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IHC judges’ allegations: Supreme Court takes suo motu notice



ISLAMABAD: Despite the formation of a one-man commission, the Supreme Court on Monday took suo motu notice of the explosive letter written by six Islamabad High Court (IHC) judges’ alleging interference by intelligence agencies in judicial matters.

A seven-member bench led by Chief Justice of Pakistan Qazi Faez Isa will hold the maiden hearing on the issue on Wednesday.

Apart from the CJP the bench also comprises Justice Syed Mansoor Ali Shah, Justice Yahya Afridi, Justice Athar Minallah, Justice Mussarat Hilali, Justice Jamal Khan Mandokhail and Justice Naeem Akhtar Afghan.

The explosive letter which surfaced last week triggered a crisis and the Supreme Court led by CJP Isa has been under pressure to hear the matter under Article 184(3) of the Constitution.

Just a day earlier, over 300 lawyers belonging to different bar associations across the country lauded the judges’ and called upon the apex court to hear the matter under its suo motu jurisdictions.

The IHC judges — Justice Mohsin Akhtar Kiyani, Justice Tariq Mehmood Jahangiri, Justice Babar Sattar, Justice Sardar Ejaz Ishaq Khan, Justice Arbab Muhammad Tahir, and Justice Saman Rafat Imtiaz — wrote the letter to the Supreme Judicial Council (SJC), urging the body to convene a judicial convention over the alleged interference of intelligence agencies in judicial affairs.

The development came days after the Supreme Court declared the removal of former IHC Justice Shaukat Aziz Siddiqui illegal, directing that he may now be considered as a retired judge.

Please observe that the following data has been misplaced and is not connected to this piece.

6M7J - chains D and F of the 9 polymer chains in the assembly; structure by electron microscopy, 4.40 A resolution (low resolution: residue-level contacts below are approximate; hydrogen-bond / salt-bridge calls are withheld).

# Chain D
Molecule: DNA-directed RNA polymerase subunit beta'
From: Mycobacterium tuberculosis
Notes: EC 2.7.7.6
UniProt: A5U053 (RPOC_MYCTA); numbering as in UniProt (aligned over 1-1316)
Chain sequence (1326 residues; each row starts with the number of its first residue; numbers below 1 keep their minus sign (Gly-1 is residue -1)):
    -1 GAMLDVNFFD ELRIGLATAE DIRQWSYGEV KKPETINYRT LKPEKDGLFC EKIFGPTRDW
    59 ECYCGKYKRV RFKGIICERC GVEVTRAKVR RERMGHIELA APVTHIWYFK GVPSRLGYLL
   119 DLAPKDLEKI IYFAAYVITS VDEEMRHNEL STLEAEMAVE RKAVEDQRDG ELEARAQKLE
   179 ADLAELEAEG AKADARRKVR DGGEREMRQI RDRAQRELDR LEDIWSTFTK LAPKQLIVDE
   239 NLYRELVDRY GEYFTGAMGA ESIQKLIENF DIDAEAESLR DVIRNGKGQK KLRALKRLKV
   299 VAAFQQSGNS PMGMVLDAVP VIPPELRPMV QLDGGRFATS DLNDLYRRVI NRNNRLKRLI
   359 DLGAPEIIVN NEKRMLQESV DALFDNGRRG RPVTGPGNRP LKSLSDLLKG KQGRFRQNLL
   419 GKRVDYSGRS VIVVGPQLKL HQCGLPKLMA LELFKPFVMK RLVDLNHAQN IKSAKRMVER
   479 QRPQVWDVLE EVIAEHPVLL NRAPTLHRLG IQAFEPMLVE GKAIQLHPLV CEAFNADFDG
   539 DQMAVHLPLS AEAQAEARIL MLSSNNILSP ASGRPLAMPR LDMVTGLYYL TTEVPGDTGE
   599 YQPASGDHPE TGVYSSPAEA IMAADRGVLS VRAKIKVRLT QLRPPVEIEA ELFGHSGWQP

The verdict noted that the SJC proceeded against Justice Siddiqui on the “assumption that the truth or falseness of the allegations levelled” by the former judge was “irrelevant”. It also noted that the SJC opined that Justice Siddiqui had failed to substantiate, independently corroborate, substantiate or prove the allegations levelled by him.

Following the emergence of the letter, on March 27, CJP Isa chaired a full court meeting of the Supreme Court to deliberate on the matter that sought guidance from the SJC “with regard to the duty of a judge to report and respond to actions on the part of members of the executive, including operatives of intelligence agencies, that seek to interfere with the discharge of his/her official functions and qualify as intimidation”.

The two-hour huddle, convened by CJP Isa, took place after bar associations of Sindh, Lahore, Islamabad and Khyber Pakhtunkhwa as well as senior lawyers demanded a probe into the allegations.

The next day CJP Isa met Prime Minister Shehbaz Sharif on the advice of the full court in the presence of the law minister, attorney general, senior puisne judge and the registrar of the apex court.

As a result of the meeting, the government decided to constitute a commission to probe into allegations levelled by the IHC judges.

Following the huddle, the federal cabinet on March 30 approved the constitution of an inquiry commission over allegations of the IHC judges and appointed former chief justice of Pakistan Justice (retired) Tassaduq Hussain Jillani as its head. 

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